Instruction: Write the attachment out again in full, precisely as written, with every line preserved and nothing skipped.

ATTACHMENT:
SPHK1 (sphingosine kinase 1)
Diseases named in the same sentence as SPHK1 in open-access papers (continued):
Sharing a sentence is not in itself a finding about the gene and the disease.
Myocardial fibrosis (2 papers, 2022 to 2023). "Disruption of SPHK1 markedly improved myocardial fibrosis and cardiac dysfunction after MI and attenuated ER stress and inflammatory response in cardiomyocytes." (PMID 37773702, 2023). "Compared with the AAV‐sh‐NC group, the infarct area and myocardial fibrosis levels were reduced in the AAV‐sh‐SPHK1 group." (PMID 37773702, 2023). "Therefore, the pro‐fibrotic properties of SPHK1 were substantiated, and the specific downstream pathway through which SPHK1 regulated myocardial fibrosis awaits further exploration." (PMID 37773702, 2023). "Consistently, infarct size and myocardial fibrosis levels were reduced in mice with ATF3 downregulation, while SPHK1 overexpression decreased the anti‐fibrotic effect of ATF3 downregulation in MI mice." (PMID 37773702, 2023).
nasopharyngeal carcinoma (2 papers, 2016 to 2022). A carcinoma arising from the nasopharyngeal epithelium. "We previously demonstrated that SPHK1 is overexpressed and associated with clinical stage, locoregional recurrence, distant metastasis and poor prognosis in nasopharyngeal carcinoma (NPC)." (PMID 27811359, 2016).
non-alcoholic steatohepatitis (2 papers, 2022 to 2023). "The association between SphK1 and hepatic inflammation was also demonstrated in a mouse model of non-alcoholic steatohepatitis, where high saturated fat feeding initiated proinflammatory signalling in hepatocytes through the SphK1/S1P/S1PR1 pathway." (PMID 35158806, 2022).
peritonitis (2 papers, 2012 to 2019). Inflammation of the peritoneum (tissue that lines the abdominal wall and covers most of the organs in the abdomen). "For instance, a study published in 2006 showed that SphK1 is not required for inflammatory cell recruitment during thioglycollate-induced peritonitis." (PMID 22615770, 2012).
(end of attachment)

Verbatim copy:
SPHK1 (sphingosine kinase 1)
Diseases named in the same sentence as SPHK1 in open-access papers (continued):
Sharing a sentence is not in itself a finding about the gene and the disease.
Myocardial fibrosis (2 papers, 2022 to 2023). "Disruption of SPHK1 markedly improved myocardial fibrosis and cardiac dysfunction after MI and attenuated ER stress and inflammatory response in cardiomyocytes." (PMID 37773702, 2023). "Compared with the AAV‐sh‐NC group, the infarct area and myocardial fibrosis levels were reduced in the AAV‐sh‐SPHK1 group." (PMID 37773702, 2023). "Therefore, the pro‐fibrotic properties of SPHK1 were substantiated, and the specific downstream pathway through which SPHK1 regulated myocardial fibrosis awaits further exploration." (PMID 37773702, 2023). "Consistently, infarct size and myocardial fibrosis levels were reduced in mice with ATF3 downregulation, while SPHK1 overexpression decreased the anti‐fibrotic effect of ATF3 downregulation in MI mice." (PMID 37773702, 2023).
nasopharyngeal carcinoma (2 papers, 2016 to 2022). A carcinoma arising from the nasopharyngeal epithelium. "We previously demonstrated that SPHK1 is overexpressed and associated with clinical stage, locoregional recurrence, distant metastasis and poor prognosis in nasopharyngeal carcinoma (NPC)." (PMID 27811359, 2016).
non-alcoholic steatohepatitis (2 papers, 2022 to 2023). "The association between SphK1 and hepatic inflammation was also demonstrated in a mouse model of non-alcoholic steatohepatitis, where high saturated fat feeding initiated proinflammatory signalling in hepatocytes through the SphK1/S1P/S1PR1 pathway." (PMID 35158806, 2022).
peritonitis (2 papers, 2012 to 2019). Inflammation of the peritoneum (tissue that lines the abdominal wall and covers most of the organs in the abdomen). "For instance, a study published in 2006 showed that SphK1 is not required for inflammatory cell recruitment during thioglycollate-induced peritonitis." (PMID 22615770, 2012).